I had a run-in with a clown on Quora recently who was repeating the myth that medieval peasants never drank water, only ale. After I smacked him hard with actual statistics, strangely, he never came back. Pity, really, I’d have appreciated at least an apology.
The usual argument for debunking the Great Medieval Water Myth is that water sources in the Middle Ages were, in fact, generally perfectly safe to drink, and numerous accounts from the time say so. But there’s far better evidence to prove that the idea of peasants only ever drinking ale is total nonsense: the irrefutable fact that England simply could not grow enough grain for that to be even remotely possible.
Indeed, the figures suggest that the actual average consumption of ale per week by an English peasant in the first half of the 14th century was less than half the UK government’s recommended maximum alcohol intake for English peasants in the first half of the 21st century. The average medieval villager 700 years ago was probably drinking less than you, dear reader.
Of course, despite multiple attempts to kill the myth, it’s out there in the mainstream, promulgated by people who really ought to know better, such as the historian Ian Mortimer (FSA, FRHistS, ffs), who wrote in the best-selling The Time-Travellers Guide to the Middle Ages in 2011: “As most prosperous peasants have an aversion to drinking water – which is liable to convey dirt and disease into their bodies – they drink ale exclusively. Only the single laborer and widow, living alone in their one-room cottages, drink water.” Mortimer also claimed that because peasants were drinking ale continuously, “the ale cannot be too strong, otherwise the yeoman’s judgment would wobble under the effect of drinking strong alcohol all day every day.”
To which the only response is: Ian, you’re making all that up. You have assumed that the water was undrinkable, you have assumed that therefore everyone drank ale all the time, and you have concluded that therefore the ale must have been weak. You have no evidence for any of that. You haven’t bothered looking for evidence, because if you had, you would have found that the facts totally contradict your assertions.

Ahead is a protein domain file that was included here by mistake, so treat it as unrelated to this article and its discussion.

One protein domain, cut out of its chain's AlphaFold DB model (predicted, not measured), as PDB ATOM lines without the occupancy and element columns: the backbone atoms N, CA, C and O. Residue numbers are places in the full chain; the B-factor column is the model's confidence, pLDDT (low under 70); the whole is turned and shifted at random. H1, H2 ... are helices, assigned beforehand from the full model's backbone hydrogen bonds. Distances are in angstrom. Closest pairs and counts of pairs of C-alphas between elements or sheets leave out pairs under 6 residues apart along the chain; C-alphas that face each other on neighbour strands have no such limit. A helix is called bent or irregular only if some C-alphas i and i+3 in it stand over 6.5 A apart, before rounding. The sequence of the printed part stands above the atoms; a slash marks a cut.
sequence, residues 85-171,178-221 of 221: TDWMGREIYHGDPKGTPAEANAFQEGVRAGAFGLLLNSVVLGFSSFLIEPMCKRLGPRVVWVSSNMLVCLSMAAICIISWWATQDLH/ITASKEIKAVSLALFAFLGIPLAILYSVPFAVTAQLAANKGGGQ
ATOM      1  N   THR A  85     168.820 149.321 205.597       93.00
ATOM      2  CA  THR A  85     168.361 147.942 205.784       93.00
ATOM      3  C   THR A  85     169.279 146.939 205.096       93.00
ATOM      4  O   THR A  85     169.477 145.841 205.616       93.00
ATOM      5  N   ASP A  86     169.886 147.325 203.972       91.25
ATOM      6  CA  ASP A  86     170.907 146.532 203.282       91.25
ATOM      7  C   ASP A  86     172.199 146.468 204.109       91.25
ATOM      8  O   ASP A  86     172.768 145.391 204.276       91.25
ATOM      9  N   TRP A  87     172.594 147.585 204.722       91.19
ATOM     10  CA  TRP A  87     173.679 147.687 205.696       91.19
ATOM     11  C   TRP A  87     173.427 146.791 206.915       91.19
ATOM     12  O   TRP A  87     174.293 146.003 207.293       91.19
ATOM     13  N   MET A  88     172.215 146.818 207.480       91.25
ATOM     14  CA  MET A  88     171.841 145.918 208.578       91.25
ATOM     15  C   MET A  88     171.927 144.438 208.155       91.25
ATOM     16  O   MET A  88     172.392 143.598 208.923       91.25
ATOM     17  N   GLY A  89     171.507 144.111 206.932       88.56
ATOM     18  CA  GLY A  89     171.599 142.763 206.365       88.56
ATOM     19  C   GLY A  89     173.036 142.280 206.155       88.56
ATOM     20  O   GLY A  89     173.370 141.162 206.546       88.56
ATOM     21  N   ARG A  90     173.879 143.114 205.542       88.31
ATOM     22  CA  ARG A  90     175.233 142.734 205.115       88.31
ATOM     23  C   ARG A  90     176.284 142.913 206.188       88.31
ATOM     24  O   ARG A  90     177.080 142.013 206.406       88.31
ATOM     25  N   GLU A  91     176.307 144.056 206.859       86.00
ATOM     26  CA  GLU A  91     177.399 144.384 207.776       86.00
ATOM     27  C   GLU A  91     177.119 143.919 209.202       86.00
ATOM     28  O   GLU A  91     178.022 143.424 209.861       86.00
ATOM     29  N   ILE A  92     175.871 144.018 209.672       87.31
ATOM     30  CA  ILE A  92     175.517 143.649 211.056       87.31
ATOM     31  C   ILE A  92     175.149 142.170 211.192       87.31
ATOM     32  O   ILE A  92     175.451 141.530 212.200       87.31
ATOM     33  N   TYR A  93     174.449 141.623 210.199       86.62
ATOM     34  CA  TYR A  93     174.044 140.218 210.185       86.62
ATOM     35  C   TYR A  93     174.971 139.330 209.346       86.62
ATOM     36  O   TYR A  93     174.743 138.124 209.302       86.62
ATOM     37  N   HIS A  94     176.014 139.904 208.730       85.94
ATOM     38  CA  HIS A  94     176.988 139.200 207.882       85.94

Today, historians have pored over manorial accounts, monastery and abbey records and the like, and have put together a pretty good idea of how much grain was produced in England in the 14th century, how much of that grain was turned into ale, and how much ale could be produced from that grain. The figures I’m using here are from English Agricultural Output 1250-1450: Some Preliminary Estimates, by Stephen Broadberry, Bruce Campbell and Bas van Leeuwen (2008), and Ale Production and Consumption in Late Medieval England, c.1250–1530: Evidence from manorial estates, by Philip Slavin (2012). Let’s look at what they have to say.
The population of England in 1300 was approximately 4.25 million. If we leave out those too young to drink ale, that equals about 3.5m “adults”. The recommended liquid intake is 3.5 pints a day. So if they are only drinking ale, those adults are going to require a little under 560 million gallons of ale a year, minimum – and much of their time would be spent doing hard labour under a hot sun, when the requirement for liquid might be as high as ten pints a day..
In the medieval period, one quarter of malt, according to Slavin, produced 35.3 gallons of strong ale and 60 gallons of weak ale, a total of 95.3 gallons. To make enough ale to give each adult their minimum liquid intake every day would require just over 5.86 million quarters of malt every year. A quarter is a volume measure, of course, and it only takes 0.833 of a quarter of raw grain to make a quarter of malt. (This is assuming the same ratio for wheat, oats et cetera as for barley – that may be wrong, but it won’t be far wrong.) So to get all that malt you need 4.88 million quarter of raw grain.
Thanks to messrs Broadberry, Campbell and Van Leeuwen, we know how much grain was being grown:
Quarters of grain produced in England net of seed and animal consumption 1275-1324
Wheat 2.25 million
Barley 1.17 million
Oats 1.8 million
Total 5.88 million
Thus to supply every adult in the country with three and a half pints of ale a day, the minimum to keep hydrated if you are not drinking water, would have required 83 per cent of the country’s entire grain production to be used for brewing. This is, of course, nonsense on stilts. Even at ONE pint a day, that is 1.1 million quarters of raw grain, or 19% of total grain production.
In fact, according to Slavin (p66), only around eight per cent of total crop production was malted. That gives around 560,000 quarters of malt, enough to make just under 53.8 million gallons of ale a year, 15.37 gallons of ale per adult per year, or a third of a pint a day – 2.36 pints a week per peasant. You can argue that number is guess based on guess, but it would have to be wrong by a factor of ten to get anywhere near the figure required if everybody really did drink ale instead of water. Even if you said HALF people’s liquid intake was ale, not water, Slavin would still have to be wrong by a factor of five. I suggest that is impossible. Far from medieval peasants drinking ale all the time, they drank remarkably little ale. Instead, they drank water. Please feel free to batter over the head with these figures anyone in future who suggests otherwise.
(Slavin, incidentally, says before circa 1350, four per cent of ale was brewed from wheat, 59 per cent from barley, 31.5 per cent from dredge [oats and barley mixed], five per cent from oats and 0.5 per cent from “sprigentum”, a wheat and winter oat mixture. After 1350, ie after the Black Death, the figure was three per cent wheat, 66 per cent barley, 27 per cent dredge, three per cent oats, and one per cent “sprigentum”.)